and no other creature is privy thereto. She is so resolved
that he cannot imagine what is able to turn her. She is of
opinion that these Lords may be persuaded (she taking upon
her to answer for their surety) to set their Queen at liberty,
and then prosecute their cause against Bothwell and the rest.
It is shown her that even the thing which she would fainest
should not come to pass of all other things for the example's
sake to other Princes is by this her manner of dealing most
like to bring it to pass the sooner against her. Her answer
still is she [she will not comfort] subjects against their
Prince. For Throckmorton to give any advice here that may
sound anything against that Queen, will do nought but hinder
himself. If he finds any resolution among them that is like to
tend to the deprivation or destruction of the Queen in any
case he must make his mean beforehand to come his way, for
he knows how easily some will set forth his furtherance in such
things. Murray is not come over yet.—22 July. Signed.|
Mutilated. Add. Endd. P. 1.
|July 23.||1501. The Earl of Leicester to Throckmorton.|
|His two last letters showing some words of commiseration
on his part towards them has brought forth words and liking
of his good disposition. Have word that the Lord of M. is
arrived.—July 23. Signed.|
Add., with seal. Pp. 1½.
|July 23.||1502. Sir Henry Norris to the Queen.|
|On the 19th, the Duke of Châtelherault went to the Court,
where the King declared to him that he would spare neither
cost or anything else to set the Queen of Scots at liberty, so
as the said Duke and others would also mind the matter and
join together therein. The Duke answered that he would
hazard his life with all the friends he could make to redress
his Sovereign's cause. The King advised him to hasten home
where his presence might do much good, adding that by the
faith of a Prince he would aid them all to the uttermost of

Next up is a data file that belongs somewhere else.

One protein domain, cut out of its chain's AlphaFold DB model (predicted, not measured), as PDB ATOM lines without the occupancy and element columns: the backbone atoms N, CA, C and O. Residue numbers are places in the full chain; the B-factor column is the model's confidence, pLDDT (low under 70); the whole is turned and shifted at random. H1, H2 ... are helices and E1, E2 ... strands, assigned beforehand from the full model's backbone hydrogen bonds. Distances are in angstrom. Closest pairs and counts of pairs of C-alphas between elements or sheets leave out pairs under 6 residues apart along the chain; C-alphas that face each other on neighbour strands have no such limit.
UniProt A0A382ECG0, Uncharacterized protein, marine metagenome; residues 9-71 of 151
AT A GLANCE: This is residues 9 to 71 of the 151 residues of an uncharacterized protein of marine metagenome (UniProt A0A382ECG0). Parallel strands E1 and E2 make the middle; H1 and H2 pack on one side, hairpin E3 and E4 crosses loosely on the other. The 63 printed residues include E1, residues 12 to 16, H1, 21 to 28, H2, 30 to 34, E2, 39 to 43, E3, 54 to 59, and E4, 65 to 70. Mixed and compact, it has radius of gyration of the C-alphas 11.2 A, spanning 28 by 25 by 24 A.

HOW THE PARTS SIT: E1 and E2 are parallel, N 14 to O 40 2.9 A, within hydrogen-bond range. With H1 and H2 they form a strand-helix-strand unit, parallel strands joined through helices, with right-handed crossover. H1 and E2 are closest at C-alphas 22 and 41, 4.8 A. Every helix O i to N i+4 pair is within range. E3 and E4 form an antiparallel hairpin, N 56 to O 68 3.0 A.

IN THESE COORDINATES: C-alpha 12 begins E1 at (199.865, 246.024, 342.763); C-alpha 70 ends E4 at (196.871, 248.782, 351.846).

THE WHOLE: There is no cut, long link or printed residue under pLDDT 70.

his power, adding that the Queen of England made fair
semblance in this matter, but that he did not greatly trust
her, for he had discovered that she secretly practised with
the Lords to work her own commodity. The Duke would
fain have gone further touching his dukedom, but the French
King "cut it short" and offered other talk. Martigues said
if he had 3,000 harquebusiers for three months he would set
the Queen of Scots at liberty, but the Queen Mother said
that they had irons enough in the fire. The Queen Mother
loves not the Queen of Scots and would let her try it by the
teeth for any great devotion she has to procure her liberty.
The Duke of Châtelherault having promised to run the French
course had a fair present of plate esteemed three times the
value of that which was given to the Earl of Murray, which
was worth but 1,000 francs.|
|2. The King of Spain's army has come to Luxembourg.—
Paris, 23 July 1567. Signed.|
Add. Endd. Pp. 4.
Printed in Wright's Queen Elizabeth, Vol. I., p. 256.
|July 24.||1503. The Earl of Sussex to Cecil.|
|Advertises him of certain letters which he sent on the
22nd. Found here Mr. John Smith of Essex, a neighbour and
old acquaintance. Told him plainly that he heard ill of
him for absenting himself so long out of the realm; who
answered that he thought it better to employ his time in
learning to serve, than to spend it idly at home, and that he
was ready when the Queen should command to serve her
either at home or any other place. Has found great courtesy
of the merchants here.—Augsburg, 24 July 1567. Signed.|
Hol. Add. Endd., with seal. Pp. 2.
|July 24.||1504. Sir Nicholas Throckmorton to the Earl of
|The Queen is likely very shortly to be deprived of her
royal estate and her son to be crowned. If the Queen will
still persist in her former opinion towards the Queen of
Scotland, (unto whom she shall be able to do no good) he
plainly sees that these Lords and all their complices will
become as good French as the French King could wish.
The Hamiltons, the Earls of Argyll and Huntly, and that
faction are already enchanted that way. Some talk has
passed betwixt Lethington and himself about the bringing of
the Prince of Scotland into the Queen of England's possession.
The principal point that will make them comformable will
rest upon the Queen and the realm "in hablynge" him to
the succession of the crown of England for fault of issue of
the Queen's body. Some other things will be required, as
the charge of the Prince and his train to be at the charge of
England. They will never be brought to deliver their Prince
into England without the former condition.—Edinburgh,
24 July 1567. Signed.|
Add. Endd. Pp. 1½.
|July 24.||1505. Second Answer of the Lords of Scotland to Throckmorton.|
|Are about to give the Queen good advice, and some are
already in hand with it. Albeit they are assured that he
being admitted into her presence will do no office but that